Thursday, September 08, 2005

Pelosi on Bush: "Oblivious. In Denial. Dangerous"

In the wake of Hurricane Katrina's unprecedented death and destruction, Washington's Democrats are fired up. The party's been effective in launching an orchestrated attack on President Bush and administration officials over the government's dreadful rescue and relief efforts and its overall lack of disaster preparedness.

To stanch the onslaught, the GOP has unleashed its own "Blame Game" campaign, hatched no doubt by Karl Rove and Dan Bartlett and hammered home by Press Secretary Scott McClellan (who used the term "Blame Game" eight times during yesterday's press briefing), to deflect the criticism and instead accuse the Democrats of politicizing the tragedy. But Democrats, for the first time in the Bush presidency, are winning the war of words. On the Hill this week, House Minority Leader Nancy Pelosi (CA) raised the intensity level: "Instead of unconscionably blaming others, President Bush must take charge and take responsibility, and must get it right, and that is my concern and the message that I will bring to the President: 'Mr. President, you should have taken charge and you should have taken responsibility.' And yesterday Pelosi racheted it up another notch in describing Bush's overall leadership this past week: "Oblivious. In denial. Dangerous. Americans should now harbor no illusions about the government's ability to respond effectively to disasters."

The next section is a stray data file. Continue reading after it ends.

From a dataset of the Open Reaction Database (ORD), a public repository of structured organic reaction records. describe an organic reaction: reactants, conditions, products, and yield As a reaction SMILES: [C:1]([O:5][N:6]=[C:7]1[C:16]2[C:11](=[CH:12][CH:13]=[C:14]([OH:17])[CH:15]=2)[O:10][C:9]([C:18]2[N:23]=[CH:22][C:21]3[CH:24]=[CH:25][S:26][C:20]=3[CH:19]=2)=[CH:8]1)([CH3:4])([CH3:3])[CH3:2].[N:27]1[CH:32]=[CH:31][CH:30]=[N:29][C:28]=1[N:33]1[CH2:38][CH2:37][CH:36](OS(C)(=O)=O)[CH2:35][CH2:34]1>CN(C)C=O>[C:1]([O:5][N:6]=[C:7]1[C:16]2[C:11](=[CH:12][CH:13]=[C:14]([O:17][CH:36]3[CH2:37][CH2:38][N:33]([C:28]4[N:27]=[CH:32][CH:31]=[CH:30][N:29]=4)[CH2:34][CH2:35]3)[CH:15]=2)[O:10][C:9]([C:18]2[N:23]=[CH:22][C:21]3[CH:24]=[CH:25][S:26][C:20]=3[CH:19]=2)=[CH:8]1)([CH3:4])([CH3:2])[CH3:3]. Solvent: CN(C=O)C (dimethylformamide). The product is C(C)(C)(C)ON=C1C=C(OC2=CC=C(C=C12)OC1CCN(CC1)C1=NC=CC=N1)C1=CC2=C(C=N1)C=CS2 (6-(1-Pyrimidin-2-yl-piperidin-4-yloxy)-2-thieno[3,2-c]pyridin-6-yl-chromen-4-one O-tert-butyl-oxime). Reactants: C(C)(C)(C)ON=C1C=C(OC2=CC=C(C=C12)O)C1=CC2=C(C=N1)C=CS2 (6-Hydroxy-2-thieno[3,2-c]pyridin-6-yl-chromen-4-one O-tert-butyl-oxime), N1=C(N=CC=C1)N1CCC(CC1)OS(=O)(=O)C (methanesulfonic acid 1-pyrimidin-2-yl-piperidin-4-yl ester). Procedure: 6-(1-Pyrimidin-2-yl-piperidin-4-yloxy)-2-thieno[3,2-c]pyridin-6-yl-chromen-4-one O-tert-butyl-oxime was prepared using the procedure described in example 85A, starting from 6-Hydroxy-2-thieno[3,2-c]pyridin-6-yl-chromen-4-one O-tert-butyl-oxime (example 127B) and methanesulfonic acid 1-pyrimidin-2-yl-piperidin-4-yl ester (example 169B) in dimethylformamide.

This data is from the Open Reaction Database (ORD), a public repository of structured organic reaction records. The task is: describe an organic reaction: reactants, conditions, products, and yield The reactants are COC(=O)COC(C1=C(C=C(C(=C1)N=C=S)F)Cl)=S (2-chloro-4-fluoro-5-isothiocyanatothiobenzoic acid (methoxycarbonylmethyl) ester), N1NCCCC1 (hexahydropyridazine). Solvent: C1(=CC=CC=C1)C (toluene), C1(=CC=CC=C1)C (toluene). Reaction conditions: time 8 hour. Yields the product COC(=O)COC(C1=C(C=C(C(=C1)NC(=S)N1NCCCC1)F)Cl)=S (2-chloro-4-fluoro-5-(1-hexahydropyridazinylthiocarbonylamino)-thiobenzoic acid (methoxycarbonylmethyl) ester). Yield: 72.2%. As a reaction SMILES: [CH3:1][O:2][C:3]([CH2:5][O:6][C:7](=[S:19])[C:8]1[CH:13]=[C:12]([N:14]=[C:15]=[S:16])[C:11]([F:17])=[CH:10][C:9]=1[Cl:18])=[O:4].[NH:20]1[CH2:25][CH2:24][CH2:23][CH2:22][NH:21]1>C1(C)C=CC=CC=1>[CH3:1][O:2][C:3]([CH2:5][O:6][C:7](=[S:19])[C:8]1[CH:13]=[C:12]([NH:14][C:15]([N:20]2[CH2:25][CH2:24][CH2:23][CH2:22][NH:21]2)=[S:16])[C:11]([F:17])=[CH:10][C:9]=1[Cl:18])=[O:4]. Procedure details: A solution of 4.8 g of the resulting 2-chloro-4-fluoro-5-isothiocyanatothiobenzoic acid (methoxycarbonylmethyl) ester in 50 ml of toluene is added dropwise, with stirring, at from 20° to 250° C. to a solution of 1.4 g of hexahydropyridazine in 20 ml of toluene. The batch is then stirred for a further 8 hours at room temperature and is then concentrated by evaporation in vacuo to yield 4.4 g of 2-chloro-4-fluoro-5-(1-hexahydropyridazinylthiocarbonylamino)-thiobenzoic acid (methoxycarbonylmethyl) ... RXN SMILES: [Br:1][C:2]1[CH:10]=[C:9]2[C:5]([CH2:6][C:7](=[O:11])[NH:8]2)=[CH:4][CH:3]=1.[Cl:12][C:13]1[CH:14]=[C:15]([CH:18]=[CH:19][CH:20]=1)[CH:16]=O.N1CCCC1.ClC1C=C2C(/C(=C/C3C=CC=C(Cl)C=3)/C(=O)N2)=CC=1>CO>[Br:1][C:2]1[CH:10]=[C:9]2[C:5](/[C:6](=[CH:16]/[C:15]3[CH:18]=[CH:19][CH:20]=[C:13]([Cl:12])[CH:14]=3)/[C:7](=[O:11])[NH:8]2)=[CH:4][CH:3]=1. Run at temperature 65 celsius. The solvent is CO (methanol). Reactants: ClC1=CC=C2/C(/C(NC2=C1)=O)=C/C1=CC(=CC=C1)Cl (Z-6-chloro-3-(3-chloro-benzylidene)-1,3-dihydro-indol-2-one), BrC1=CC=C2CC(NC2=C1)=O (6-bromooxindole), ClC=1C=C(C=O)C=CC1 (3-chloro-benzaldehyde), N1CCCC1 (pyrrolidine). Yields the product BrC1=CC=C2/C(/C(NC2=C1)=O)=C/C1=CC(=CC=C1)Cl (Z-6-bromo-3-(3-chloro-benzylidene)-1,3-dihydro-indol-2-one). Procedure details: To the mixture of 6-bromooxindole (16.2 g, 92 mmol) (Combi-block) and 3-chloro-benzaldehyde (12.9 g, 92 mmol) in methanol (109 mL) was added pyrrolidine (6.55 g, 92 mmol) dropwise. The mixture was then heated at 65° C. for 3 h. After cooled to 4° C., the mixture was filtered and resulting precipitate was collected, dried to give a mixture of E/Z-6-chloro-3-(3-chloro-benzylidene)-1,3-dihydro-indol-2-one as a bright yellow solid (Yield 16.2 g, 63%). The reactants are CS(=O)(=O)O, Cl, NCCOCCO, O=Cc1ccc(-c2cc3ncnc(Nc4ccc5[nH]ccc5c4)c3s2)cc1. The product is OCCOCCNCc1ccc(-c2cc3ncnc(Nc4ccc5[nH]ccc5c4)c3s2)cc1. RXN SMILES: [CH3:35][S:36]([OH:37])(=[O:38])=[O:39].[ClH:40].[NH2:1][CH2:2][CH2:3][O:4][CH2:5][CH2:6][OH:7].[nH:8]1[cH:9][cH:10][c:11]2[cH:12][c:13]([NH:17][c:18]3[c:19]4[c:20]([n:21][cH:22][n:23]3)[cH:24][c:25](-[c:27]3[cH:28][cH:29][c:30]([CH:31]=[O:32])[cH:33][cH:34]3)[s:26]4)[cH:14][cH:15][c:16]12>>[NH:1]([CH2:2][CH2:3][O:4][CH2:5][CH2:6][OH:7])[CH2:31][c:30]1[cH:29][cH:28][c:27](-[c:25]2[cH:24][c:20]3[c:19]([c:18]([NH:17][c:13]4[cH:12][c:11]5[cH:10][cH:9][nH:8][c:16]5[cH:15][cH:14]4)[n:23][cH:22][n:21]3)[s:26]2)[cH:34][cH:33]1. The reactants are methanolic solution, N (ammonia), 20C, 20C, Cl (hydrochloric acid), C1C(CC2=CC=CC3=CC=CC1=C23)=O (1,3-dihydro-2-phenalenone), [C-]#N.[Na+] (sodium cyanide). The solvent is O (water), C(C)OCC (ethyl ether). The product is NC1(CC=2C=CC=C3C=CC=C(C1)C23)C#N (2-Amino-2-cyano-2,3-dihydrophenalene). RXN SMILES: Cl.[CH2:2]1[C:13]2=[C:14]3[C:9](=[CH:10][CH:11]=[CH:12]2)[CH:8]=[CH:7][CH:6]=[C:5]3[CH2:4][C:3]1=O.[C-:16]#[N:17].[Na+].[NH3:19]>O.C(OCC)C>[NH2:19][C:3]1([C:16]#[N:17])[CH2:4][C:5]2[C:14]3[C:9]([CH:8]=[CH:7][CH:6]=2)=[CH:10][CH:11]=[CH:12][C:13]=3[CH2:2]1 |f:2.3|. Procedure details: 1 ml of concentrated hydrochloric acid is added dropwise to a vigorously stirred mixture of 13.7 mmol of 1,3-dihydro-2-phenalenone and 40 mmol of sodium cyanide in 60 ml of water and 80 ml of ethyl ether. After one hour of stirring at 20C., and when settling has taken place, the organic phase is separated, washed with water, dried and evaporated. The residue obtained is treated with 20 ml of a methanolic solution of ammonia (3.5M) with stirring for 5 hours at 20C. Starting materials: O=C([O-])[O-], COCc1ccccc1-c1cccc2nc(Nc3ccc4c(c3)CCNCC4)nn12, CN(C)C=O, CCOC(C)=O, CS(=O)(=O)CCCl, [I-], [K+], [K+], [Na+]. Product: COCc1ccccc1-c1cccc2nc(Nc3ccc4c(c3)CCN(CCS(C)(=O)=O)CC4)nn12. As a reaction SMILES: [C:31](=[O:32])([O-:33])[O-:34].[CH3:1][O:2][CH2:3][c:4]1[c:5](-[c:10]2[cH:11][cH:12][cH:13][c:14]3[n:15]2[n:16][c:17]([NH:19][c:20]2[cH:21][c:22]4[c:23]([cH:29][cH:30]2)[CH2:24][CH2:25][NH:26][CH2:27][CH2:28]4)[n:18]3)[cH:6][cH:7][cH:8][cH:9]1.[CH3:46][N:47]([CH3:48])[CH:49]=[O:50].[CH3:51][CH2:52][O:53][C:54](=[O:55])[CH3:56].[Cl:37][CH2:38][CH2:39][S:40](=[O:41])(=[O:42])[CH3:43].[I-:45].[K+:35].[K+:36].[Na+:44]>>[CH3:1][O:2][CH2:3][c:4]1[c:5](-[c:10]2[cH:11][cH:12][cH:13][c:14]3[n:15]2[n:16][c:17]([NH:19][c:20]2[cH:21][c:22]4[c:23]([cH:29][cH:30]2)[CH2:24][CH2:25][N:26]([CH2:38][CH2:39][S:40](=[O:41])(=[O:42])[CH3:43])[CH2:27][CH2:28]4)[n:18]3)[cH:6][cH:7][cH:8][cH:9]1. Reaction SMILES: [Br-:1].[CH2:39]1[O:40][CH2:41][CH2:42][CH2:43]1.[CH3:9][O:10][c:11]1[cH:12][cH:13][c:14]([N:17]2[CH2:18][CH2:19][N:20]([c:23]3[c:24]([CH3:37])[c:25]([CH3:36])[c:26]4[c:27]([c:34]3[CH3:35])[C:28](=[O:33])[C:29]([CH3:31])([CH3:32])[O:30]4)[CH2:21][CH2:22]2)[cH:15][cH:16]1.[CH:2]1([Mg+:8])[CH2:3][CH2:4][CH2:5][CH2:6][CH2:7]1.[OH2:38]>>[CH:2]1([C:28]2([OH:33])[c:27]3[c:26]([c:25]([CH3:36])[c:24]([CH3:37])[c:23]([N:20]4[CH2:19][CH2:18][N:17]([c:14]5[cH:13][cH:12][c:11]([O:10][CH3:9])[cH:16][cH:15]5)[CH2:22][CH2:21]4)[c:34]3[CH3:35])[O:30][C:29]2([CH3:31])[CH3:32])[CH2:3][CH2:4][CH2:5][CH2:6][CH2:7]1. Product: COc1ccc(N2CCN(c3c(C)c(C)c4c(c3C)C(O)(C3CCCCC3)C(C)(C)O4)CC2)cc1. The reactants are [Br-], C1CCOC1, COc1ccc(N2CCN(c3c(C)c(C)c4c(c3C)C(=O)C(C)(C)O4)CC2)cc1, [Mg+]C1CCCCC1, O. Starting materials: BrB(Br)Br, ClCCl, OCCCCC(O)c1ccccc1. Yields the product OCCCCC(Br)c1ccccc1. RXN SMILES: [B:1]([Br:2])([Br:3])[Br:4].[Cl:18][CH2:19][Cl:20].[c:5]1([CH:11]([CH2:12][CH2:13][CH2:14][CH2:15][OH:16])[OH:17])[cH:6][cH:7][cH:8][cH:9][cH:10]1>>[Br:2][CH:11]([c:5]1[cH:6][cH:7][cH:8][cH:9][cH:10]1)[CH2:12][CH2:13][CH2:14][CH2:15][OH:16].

Joining the chorus were several other key Democrats including Iowa Gov. Tom Vilsack, who said this week: "The controlling philosophy in Washington now is to dismiss community and place all the responsibility on the individual."